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Cryptos See Widespread Green, But Total Market Cap Remains Close to 3-Month Low

August 12: Crypto markets are seeing solid gains today in a fresh attempt at recovery following recent losses.

Bitcoin (BTC) dominance –– or the percentage of total crypto market cap that is Bitcoin’s –– is continuing to see a 2018 record-high percentage, at close to 50.9 percent. After the leading coin decoupled from the wider market yesterday –– holding its gains while other cryptos floundered –– healthy growth has today been distributed across virtually all of the major cryptocurrencies, as Coin360 data shows.

Market visualization from Coin360

Market visualization from Coin360

Bitcoin (BTC) is trading at around $6,310 at press time, up a strong 3.45 percent on the day, according to Cointelegraph’s Bitcoin price index. The top coin has seen a 24-hour high of $6,455, but has failed to break through $6,500 resistance, trading sideways within the $6,300-400 range for most of today. Having dipped briefly down to a low around $6,209, Bitcoin has recovered in the couple of hours before press time to hold just above the $6,300 price point. Weekly losses remain at about 10 percent, while on the month Bitcoin is up around 1.42  percent.

Bitcoin’s 24-hour price chart

Bitcoin’s 24-hour price chart. Source: Cointelegraph Bitcoin Price Index

Ethereum (ETH) is currently trading around $322, up  a solid 5.31 percent on the day. After plummeting as low as $306 in evening trading hours yesterday, the altcoin saw a strong push upwards to test the $330 mark. These fleeting attempts to break to a higher price point failed to hold, and the altcoin has since retraced towards the $320 mark. Ethereum’s losses on its weekly chart are at a little over 20 percent, with monthly losses heftier still, at almost 25 percent.

Ethereum’s 24-hour price chart

Ethereum’s 24-hour price chart. Source: Cointelegraph Ethereum Price Index

On CoinMarketCap’s listings, all of the top 25 crypto assets by market cap are seeing a healthy flush of green, with gains on the day pushing as high as around 5-6 percent.

Among the top ten coins by market cap, Stellar (XLM) and  Litecoin (LTC) are up the most, both seeing almost 6 percent growth on the day.

Although a Facebook spokesperson yesterday denied  rumors that the social media giant had been considering a potential partnership to build a Facebook variant of a Stellar blockchain, the asset is nonetheless riding positive momentum, which has been particularly strong on the XLM/USD chart.

Stellar’s 24-hour price chart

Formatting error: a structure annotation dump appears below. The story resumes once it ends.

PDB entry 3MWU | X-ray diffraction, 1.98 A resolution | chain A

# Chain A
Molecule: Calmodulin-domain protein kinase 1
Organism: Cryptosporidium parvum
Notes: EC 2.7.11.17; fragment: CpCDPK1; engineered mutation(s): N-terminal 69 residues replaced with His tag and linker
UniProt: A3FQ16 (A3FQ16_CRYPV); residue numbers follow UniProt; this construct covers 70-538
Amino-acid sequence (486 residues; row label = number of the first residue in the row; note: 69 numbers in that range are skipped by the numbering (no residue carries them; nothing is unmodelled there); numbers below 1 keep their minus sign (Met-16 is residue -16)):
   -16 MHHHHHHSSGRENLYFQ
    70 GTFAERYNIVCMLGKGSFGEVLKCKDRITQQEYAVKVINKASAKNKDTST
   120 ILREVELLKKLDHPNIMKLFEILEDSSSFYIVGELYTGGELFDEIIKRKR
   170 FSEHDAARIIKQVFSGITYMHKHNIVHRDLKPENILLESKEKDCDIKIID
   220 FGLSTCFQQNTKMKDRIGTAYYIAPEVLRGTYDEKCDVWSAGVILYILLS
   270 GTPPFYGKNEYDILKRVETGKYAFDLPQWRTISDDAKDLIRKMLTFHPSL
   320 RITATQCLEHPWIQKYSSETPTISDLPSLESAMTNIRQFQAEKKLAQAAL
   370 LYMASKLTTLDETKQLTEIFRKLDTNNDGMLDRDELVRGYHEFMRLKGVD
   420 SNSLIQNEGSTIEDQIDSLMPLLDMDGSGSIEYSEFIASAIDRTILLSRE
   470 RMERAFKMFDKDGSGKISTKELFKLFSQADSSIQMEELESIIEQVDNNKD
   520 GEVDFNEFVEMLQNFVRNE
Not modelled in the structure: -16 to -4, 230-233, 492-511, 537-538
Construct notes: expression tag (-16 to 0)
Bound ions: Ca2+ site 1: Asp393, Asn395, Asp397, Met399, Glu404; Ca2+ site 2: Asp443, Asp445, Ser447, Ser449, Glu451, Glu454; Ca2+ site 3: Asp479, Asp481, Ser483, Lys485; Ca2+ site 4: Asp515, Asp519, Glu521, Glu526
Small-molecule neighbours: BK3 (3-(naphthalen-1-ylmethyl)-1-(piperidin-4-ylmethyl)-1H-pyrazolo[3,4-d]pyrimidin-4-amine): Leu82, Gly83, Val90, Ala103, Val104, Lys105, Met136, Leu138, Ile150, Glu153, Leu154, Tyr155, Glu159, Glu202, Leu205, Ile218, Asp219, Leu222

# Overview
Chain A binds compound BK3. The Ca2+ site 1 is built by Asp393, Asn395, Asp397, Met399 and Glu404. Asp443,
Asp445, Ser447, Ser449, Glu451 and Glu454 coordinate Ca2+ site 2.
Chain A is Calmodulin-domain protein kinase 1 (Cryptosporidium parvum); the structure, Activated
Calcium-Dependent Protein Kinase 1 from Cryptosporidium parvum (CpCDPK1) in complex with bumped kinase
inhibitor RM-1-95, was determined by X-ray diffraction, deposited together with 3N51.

Stellar’s 24-hour price chart. Source: CoinMarketCap

Another leading performer among the top ten coins is anonymity-oriented altcoin Monero (XMR), in 10th place by market cap, up almost 4 percent and valued around $93.66 at press time.

Among the top twenty coins by market cap, IOTA (MIOTA), number 11th, is up 4.44 percent and is trading at $0.54 at press time. As seen across the crypto markets, the altcoin is still down on its weekly chart, but has seen a burst of upwards momentum as of evening trading hours August 11.

IOTA’s 24-hour price chart

IOTA’s 24-hour price chart. Source: CoinMarketCap

Still within the context of the top twenty ranked coins, NEO and Tezos (XTZ) are seeing stronger-than-average growth, both up around 4 percent.

As noted, for the second day running, Bitcoin’s share of the total market cap is above 50 percent and is pushing 51 percent at press time. BTC dominance has been consistently on the rise as of mid-May, while the second-ranked crypto, Ethereum, has seen a downtrend on the month in terms of its total market cap share, down to around 15 percent today.

3-month chart of cryptocurrencies by dominance

3-month chart of cryptocurrencies by dominance. Source CoinMarketcap

Total market capitalization of all cryptocurrencies is around $214.7 billion at press time, close to its lowest levels on the three-month chart, only hitting lower points in the past two days, and up slightly from yesterday’s low around $207 billion. As compared with $410.6 billion in mid-May, the market is coming bearishly close to a 50 percent decline.

3-month chart of the total market capitalization

3-month chart of the total market capitalization of all cryptocurrencies from CoinMarketCap

Alongside retail and institutional HODLers, crypto miners are feeling the pinch of the protracted bear market. Analysts have this week forecast that graphic processing units (GPU) manufacturing giant Nvidia will see a decline in its revenue from sales of crypto mining hardware, which had accounted for over 9 percent of overall revenue in its 2018 Q1 report.

Meanwhile, the director of the U.S. Financial Crimes Enforcement Network (FinCEN) this week revealed that the agency has seen a surge in filings of crypto-related Suspicious Activity Reports (SARs), which now reportedly exceed 1,500 in number per month.

This rising figure was presented as a positive indicator, with the director emphasizing that compliance with regulatory obligations is increasingly important given that “harm can be done with devastatingly increasing speed, breadth, and obscurity in the digital world.”